Switched to the 15mm eyepiece. The "fuzzy star" still had a fuzzy appearance and still looked quite different from all other stars in the field.

Switched back to the 25mm eyepiece and made the following sketch:

Sketch of M31

At 22:55 UT I finished the session.

Mars pops up

Time: 2005-08-15 22:55 UT

As I was starting to pack up I noticed that Mars had popped up over the roofs of the houses to the East of me. I did consider setting up the 'scope again to have a look at it but given that it was still low down and given that it was very close to a street-light I decided to save that for another night when conditions were a little more favourable.


2005-07-16


Location: Billingborough (South Lincolnshire, UK)
From: 2005-07-16 21:27 UT
To: 2005-07-17 00:15 UT
Equipment: Naked Eye
Sky-Watcher Explorer 130M
Meade 10x50 Binoculars
Notes:

Another reasonable night's observing. Sky seemed quite clear, I think I'd have rated the transparancy as "pretty good" and seeing seemed "very good". The temperature was cool but pleasant. Waxing gibbous Moon.

Moon

From: 2005-07-16 21:27 UT
To: 2005-07-16 21:40 UT

With the naked eye I noticed that on the terminator of the Moon there was an obvious and significant feature jutting into the night-side. For some reason I don't think I've ever really noticed something as obvious as this before.

Using the 130M and a 25mm eyepiece I could see that it was part of Montes Jura, which partly surrounds Sinus Iridum.

I was contemplating trying to make a sketch of the scene when I started to lose the Moon behind a neighbour's house.

Albireo

From: 2005-07-16 22:00 UT
To: 2005-07-16 22:24 UT

Turned the 130M on AlbireoCygnus) and companion. Started with the 25mm eyepiece. Reasonably wide pair. Noticed that there seems to be a faint difference in colour but I couldn't quite tell for sure exactly what it was. One of the pair seemed to be slightly more blue in appearance (the fainter of the pair) whereas the other seemed much more white.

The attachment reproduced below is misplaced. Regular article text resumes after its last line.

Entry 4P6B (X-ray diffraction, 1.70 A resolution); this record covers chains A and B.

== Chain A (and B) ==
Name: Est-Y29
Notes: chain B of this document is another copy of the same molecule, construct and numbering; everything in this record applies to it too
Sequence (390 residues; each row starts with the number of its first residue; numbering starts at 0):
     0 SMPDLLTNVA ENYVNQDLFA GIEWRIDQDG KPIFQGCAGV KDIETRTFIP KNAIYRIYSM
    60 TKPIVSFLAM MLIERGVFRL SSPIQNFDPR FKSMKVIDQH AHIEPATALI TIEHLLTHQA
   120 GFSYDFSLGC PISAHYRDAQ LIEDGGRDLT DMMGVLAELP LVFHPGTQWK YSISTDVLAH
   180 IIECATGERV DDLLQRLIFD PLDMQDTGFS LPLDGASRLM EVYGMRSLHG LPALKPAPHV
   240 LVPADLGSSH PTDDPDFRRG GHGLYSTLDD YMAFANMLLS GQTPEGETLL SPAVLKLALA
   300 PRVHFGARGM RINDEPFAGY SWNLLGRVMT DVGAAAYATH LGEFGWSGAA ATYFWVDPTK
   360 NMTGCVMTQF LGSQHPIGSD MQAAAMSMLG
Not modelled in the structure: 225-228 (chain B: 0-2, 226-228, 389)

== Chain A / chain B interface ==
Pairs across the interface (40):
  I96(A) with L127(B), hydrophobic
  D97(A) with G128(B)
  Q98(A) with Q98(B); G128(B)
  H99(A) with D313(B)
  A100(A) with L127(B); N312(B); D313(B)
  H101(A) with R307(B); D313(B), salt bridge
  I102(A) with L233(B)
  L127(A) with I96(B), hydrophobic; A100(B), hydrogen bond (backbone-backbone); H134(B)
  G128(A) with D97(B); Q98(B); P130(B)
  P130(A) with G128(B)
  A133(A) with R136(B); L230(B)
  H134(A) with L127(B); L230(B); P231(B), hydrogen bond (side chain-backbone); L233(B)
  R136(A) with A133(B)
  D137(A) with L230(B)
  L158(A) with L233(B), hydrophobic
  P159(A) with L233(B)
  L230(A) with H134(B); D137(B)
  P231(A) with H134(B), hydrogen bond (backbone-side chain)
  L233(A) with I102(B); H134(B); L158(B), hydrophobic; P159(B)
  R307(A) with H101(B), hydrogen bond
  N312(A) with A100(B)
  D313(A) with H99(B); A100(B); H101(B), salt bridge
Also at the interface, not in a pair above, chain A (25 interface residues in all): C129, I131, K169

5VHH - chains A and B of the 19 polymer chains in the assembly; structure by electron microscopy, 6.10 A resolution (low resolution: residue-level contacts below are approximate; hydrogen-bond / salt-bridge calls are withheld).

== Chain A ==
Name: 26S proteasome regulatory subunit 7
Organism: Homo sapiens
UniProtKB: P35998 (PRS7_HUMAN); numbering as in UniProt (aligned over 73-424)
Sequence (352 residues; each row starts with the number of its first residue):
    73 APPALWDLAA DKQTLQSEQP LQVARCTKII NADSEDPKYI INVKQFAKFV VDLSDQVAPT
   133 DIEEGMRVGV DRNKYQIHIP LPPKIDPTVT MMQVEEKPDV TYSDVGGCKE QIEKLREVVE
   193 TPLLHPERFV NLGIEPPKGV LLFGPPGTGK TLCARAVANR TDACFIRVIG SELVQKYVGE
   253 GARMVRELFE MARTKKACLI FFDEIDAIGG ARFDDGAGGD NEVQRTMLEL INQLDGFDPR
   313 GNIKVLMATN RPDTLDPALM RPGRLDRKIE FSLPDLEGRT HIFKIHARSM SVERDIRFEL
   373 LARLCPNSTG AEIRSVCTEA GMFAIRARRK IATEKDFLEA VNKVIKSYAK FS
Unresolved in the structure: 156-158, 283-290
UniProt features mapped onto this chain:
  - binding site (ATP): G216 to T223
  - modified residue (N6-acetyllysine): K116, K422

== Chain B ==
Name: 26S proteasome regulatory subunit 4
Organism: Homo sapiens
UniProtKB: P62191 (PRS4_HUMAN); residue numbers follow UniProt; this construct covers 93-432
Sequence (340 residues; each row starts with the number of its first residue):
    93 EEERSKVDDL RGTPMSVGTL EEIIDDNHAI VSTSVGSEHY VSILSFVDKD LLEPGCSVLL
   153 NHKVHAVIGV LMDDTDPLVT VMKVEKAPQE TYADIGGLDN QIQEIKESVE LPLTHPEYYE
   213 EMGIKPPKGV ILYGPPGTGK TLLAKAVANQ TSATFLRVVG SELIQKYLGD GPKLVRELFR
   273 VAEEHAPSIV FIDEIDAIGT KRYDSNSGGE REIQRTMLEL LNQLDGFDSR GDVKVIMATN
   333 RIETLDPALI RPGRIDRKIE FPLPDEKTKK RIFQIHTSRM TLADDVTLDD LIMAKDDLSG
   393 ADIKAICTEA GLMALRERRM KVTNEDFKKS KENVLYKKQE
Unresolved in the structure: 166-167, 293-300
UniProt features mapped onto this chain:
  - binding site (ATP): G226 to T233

Switched to the 15mm eyepiece. Now the brighter of the pair appeared to have a faint orange tint to it. The fainter of the pair had a slight blue tint.

With the 10mm eyepiece the effect was the same as with the 15mm but the colours were more pronounced.

With the 6mm eyepiece the colours were even more pronounced. My impression was that the brighter of the pair has an orange/white appearance to it and the fainter of the pair has a blue/white appearance.

Attempt to find M29

From: 2005-07-16 22:31 UT
To: 2005-07-16 22:52 UT

Decided to have a go at finding M29 in Cygnus. Pointed the 'scope in the general location of the cluster. Using the 25mm eyepiece I thought I'd found it after discounting a couple of candidates. I found this very hard-going given that this is a very star-rich part of the sky due to it lying in the "thicker" part of the Milky Way.

Finding it hard to tell if I'd got the right object or not I grabbed my copy of Neil Bone's Deep Sky Observer's Guide to see if that could help me check if I'd got the right object. Sadly there was no illustration for this object but the text described it as a "south-pointing triangle". The collection of stars that I'd finally settled on seemed to fit the bill but I was still unsure that I'd really found M29.